Monday, July 18, 2011

Time is Running Out on the EU

Nouriel Roubini offers a detailed solution for the continually worsening Eurozone problems. Roubini is one of the smartest minds today regarding credit related issues and his ideas here should be taken seriously. One of the most notable facets of his plan involves extending maturities on Greek debt without forcing banks to write down losses. Despite the laughable stringency of the recent EU bank stress tests, the need for significant additional capital was readily apparent. Considering the large sell off in bank stocks currently taking place, imposing realized losses could make obtaining further capital nearly impossible.

Another major part of his plan involves the ECB reversing recent interest rate hikes, supporting a devaluation of the Euro. While the periphery nations would become more competitive globally, some significant headwinds face this option. Unlike the Federal Reserve, the ECB’s only mandate is to maintain price stability, effectively through low inflation. Inflation has been picking up in Europe recently with Germany in particular feelings the effects. Reversing recent policy actions would likely generate a temporary jump in inflation and appear in direct contradiction of the mandate. Germany also maintains significant power over the ECB and may not be able politically to accept the short-term pain.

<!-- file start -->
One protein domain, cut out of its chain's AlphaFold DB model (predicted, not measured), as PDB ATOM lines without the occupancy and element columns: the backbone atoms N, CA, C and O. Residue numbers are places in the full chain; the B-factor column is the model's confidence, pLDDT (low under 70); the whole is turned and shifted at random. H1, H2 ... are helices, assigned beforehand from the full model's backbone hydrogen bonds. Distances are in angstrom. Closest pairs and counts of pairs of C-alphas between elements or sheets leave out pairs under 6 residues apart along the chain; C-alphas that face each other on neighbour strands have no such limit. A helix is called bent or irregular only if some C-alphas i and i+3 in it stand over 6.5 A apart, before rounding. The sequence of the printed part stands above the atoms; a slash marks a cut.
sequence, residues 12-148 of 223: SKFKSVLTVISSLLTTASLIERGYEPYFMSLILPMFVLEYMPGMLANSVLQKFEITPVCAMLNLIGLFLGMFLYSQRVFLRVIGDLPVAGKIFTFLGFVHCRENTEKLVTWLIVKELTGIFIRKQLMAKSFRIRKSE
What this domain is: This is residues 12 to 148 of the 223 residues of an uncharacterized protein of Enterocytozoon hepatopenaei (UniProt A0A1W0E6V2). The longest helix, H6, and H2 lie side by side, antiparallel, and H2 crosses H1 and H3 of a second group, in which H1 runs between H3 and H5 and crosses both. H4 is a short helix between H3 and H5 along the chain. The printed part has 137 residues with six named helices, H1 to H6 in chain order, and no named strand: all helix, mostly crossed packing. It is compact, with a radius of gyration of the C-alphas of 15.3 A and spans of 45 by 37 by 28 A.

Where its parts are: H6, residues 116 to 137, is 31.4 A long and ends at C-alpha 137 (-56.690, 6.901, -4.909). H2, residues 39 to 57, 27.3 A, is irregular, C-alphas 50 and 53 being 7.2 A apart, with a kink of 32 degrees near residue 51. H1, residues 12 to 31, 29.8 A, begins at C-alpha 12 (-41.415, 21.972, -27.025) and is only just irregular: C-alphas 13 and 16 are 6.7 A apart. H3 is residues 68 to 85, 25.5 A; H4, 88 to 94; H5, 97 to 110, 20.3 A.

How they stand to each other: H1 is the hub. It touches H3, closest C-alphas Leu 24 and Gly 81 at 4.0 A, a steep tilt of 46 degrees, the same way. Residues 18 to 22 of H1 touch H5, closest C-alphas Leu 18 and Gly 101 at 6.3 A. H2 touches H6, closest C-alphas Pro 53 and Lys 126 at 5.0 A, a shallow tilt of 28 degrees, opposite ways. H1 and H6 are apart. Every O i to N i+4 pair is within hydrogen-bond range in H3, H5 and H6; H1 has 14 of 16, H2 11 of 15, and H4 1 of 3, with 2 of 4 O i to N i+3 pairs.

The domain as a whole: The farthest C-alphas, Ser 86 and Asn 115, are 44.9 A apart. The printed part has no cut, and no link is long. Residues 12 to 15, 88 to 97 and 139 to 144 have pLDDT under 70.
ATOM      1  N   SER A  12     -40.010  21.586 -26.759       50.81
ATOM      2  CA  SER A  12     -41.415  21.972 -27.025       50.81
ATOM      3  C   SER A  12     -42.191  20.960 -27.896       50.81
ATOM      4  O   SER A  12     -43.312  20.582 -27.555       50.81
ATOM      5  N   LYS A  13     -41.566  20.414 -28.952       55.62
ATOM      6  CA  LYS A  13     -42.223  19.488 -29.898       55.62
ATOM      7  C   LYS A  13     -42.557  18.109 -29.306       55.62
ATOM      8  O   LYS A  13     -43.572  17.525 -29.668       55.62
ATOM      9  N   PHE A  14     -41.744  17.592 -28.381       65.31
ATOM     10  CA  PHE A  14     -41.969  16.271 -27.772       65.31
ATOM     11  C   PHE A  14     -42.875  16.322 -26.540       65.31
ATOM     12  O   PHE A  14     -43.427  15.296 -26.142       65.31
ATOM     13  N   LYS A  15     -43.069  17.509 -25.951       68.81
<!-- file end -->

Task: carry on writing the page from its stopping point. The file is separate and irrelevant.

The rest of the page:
Separately, any attempt at Euro devaluation would likely come largely at the dollar’s expense. Misunderstanding of QE has allowed the Fed and Treasury to support a weak dollar policy without increasing the monetary base beyond historical trends. These efforts have been focused at reducing the large US current account deficit and provided the added benefit of propping up US stock markets. If the ECB/EU were successful, a stronger dollar might undermine recent export growth, corporate profits and equity prices. It’s unclear what, if any, response US policy would take against a weak-Euro policy.
The EU/ECB are faced with choosing from several less than ideal options. While I think Roubini's plan is among the best, implementation and support remain concerning factors. Ultimately Roubini comes to the same conclusion as many others, either the EU becomes more fiscally cohesive or allows defections and defaults. With Spanish and Italian bond yields spiking in the last week, potential solutions are dwindling. One way or another the EU crisis may be resolved far sooner than many expect.

From Project Syndicate

The Eurozone’s Last Stand by Nouriel Roubini

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